Fred MacMurray plays Gil Farra, a misfit in the U.S. Army who seeks adventure with his buddies George Bird (Albert Dekker) and Sierra (Gilbert Roland) in Rangers of Fortune, Paramount Pictures' big-budget Western (dir. Sam Wood).
Tyrone Power stars in 20th Century Fox's The Mark of Zorro (dir. Rouben Mamoulian), a remake of Douglas Fairbanks's swashbuckling thriller. The movie is a huge success, and critics praise Power's performance.
Produced to take advantage of the popularity of Hollywood Zorro films, El Zorro de Jalisco starred Pedro Armendáriz and "El Indio" Fernández.
A remake of 1931's The Avenger, Vengeance of the West (Columbia Pictures, dir. Lambert Hillyer) features Bill Elliot as Joaquín Murrieta, who in this story dons a black mask and calls himself Grey Shadow as he seeks revenge on those who stole his property.
Republic Pictures Corp. releases Zorro's Black Whip (dirs. Spencer Bennet and Wallace Grissell), a serial that has no original Zorro characters but keeps the Zorro name to ensure audience enthusiasm.
20th Century Fox sells independent producers Philip N. Krasne and James S. Burkett the rights to the Cisco Kid. Krasne convinces Monogram to invest in new Cisco features.
The Cisco Kid's sidekick sports the moniker Pancho Gonzales for the first time in The Cisco Kid Returns (Monogram Pictures Corp., dir. John P. McCarthy). Duncan Renaldo and Martín Garralaga star.
In Old New Mexico (Monogram Pictures Corp., dir. Phil Rosen) offers Cisco Kid fans better action sequences and more story complexity than the other Cisco features starring Duncan Renaldo and Martín Garralaga as the bandit duo.
South of the Rio Grande (Monogram Pictures Corp., dir. Lambert Hillyer) has a script based on a Johnston McCulley story. It is the last pairing of Duncan Renaldo and Martín Garralaga as Cisco and Pancho.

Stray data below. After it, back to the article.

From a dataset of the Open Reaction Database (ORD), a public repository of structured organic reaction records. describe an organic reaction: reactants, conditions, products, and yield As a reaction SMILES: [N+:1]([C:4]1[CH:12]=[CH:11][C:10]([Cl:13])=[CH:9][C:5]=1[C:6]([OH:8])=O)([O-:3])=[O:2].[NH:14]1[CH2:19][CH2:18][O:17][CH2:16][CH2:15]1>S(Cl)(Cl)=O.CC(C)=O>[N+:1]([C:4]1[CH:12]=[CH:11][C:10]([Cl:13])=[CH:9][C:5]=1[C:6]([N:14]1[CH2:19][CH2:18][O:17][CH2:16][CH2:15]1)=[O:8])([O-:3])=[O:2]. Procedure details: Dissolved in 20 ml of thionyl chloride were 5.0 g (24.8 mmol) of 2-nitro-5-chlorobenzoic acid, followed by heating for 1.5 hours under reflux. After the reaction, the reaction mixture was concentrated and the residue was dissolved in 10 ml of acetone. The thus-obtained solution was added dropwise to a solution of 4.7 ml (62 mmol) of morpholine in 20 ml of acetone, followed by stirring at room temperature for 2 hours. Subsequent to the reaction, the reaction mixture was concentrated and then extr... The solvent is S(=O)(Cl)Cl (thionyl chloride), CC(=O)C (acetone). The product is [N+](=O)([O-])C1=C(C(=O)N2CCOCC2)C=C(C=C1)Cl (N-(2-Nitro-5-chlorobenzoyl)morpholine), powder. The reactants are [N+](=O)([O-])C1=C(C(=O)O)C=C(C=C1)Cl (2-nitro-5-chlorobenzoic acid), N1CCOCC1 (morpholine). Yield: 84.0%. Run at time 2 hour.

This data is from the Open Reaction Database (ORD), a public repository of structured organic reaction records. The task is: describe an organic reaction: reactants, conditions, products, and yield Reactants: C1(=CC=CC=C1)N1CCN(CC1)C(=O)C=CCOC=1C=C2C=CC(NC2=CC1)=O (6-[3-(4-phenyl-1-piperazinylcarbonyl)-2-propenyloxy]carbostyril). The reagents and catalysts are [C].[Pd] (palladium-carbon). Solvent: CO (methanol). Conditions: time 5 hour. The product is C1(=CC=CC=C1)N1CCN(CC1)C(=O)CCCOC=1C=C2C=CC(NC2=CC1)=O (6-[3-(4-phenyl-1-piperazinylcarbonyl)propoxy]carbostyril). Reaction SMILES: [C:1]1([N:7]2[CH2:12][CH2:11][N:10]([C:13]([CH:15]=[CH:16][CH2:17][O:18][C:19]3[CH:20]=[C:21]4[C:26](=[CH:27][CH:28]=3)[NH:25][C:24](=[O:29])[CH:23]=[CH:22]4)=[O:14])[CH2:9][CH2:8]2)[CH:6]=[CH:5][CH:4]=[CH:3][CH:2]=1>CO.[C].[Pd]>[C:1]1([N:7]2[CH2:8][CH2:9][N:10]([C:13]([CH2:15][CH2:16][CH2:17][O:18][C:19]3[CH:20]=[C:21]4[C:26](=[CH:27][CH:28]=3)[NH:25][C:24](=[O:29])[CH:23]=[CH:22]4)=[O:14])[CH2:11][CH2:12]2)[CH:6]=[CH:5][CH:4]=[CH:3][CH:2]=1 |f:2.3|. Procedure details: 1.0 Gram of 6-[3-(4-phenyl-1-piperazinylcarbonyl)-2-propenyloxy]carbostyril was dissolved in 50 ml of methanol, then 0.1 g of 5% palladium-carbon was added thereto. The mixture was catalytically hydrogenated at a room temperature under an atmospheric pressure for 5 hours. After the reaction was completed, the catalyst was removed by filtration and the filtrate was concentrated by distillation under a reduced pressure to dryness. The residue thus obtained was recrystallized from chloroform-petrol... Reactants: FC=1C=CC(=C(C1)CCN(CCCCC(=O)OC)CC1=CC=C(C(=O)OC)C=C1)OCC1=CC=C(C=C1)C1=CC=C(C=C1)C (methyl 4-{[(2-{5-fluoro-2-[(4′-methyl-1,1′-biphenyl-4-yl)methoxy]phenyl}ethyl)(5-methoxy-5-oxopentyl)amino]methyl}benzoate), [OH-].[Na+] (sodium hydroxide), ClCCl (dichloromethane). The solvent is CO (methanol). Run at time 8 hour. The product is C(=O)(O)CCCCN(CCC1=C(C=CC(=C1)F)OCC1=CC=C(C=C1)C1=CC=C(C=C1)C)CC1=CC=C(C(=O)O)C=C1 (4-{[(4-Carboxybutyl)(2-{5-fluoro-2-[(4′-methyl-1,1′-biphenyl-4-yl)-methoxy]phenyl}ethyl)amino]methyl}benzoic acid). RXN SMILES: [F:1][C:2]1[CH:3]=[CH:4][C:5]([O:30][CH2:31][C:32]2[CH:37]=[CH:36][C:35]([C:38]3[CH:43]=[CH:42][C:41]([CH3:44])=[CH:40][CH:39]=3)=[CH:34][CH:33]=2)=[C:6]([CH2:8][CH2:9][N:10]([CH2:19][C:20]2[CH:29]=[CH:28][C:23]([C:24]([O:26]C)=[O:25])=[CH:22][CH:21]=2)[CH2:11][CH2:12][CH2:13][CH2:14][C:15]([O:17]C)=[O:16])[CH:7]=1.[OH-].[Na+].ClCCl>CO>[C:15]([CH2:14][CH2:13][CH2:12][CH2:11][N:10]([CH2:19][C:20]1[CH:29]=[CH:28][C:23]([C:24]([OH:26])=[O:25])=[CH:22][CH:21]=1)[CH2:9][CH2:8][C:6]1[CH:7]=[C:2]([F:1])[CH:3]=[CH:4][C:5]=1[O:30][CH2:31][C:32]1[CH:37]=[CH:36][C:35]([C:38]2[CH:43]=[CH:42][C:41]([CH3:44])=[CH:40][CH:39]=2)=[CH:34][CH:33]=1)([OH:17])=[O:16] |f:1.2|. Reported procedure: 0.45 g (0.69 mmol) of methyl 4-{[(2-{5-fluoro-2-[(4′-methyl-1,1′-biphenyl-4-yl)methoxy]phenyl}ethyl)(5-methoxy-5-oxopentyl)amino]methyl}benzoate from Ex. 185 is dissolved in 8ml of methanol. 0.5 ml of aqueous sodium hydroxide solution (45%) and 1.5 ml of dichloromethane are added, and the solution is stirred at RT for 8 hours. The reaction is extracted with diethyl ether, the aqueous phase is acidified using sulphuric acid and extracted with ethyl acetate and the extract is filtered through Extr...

The Gay Cavalier (Monogram, dir. William Nigh) is Gilbert Roland's first role as the Cisco Kid. Martín Garralaga, who usually plays Cisco's sidekick, is recast in a different role.
Adrian Booth and LeRoy Mason star in Daughter of Don Q (Republic, dir. Spencer Gordon Bennet), a twelve-episode serial about feuding cousins
Republic Pictures releases Son of Zorro (dirs. Spencer Bennett and Fred Brannon), a 13-episode serial about a post-Civil War descendent (played by George Turner) of the Legendary Zorro.
In Satan's Cradle (Inter-American Productions, dir. Ford Beebe), Cisco (Duncan Renaldo) and Pancho (Leo Carrillo) match wits with a savvy-but-misguided saloon girl (Ann Savage) and her wicked lover (Douglas Fowley).
Phillip Krasne's second Cisco feature, The Gay Amigo (Inter-American Productions, released by United Artists, dir. Wallace Fox) offers audiences a shorter film and a faster-paced story than was usually expected. Duncan Renaldo and Leo Carrillo again play Cisco and Pancho.
Republic Pictures releases the 12-episode serial Ghost of Zorro (dir. Fred Brannon), starring Clayton Moore, who later will play the Lone Ranger.
Produced by Lippert Pictures Inc. and distributed by Forgotten Hollywood, The Bandit Queen features an athletic yet beautiful female Zorro-type character played by Barbara Britton.
The Girl from San Lorenzo (Inter-American Productions, dir. Wallace Fox) is the last Cisco feature film of the era, beginning the storyline for the upcoming television series.
After losing the rights to Zorro, Republic pictures creates a similar character and uses old Zorro footage to create Don Daredevil Rides Again (dir. Fred Brannon) starring Ken Curtis, who later plays Festus on the popular television series Gunsmoke.
Zorro-like serial The Man with the Steel Whip (Republic Pictures, dir. Franklin Adreon) has the hero posing as a legendary friend of local Native Americans to win them over and foil a plot to steal their land.
Walt Disney begins its television series Zorro, starring Guy Williams. The series is a huge hit, but legal wrangling between Disney Studios and ABC, the network airing the show, leads to its cancellation; n 1959.
Director Stanley Kramer's The Pride and the Passion was a box office smash hit and won critical acclaim for its cinematography. Kramer spent two years on location in Spain and worked with 300 cast- and crewmembers and more than 9,000 extras.
University of Texas Press (Austin) releases Américo Paredes's With His Pistol in His Hand": A Border Ballad and Its Hero, an expansion of the scholar's doctoral dissertation.
Eric Hobsbawm publishes an essay on social banditry, sparking controversy and research. Ten years later he would expand that essay into the book Bandits, which has been revised several times and translated into various languages.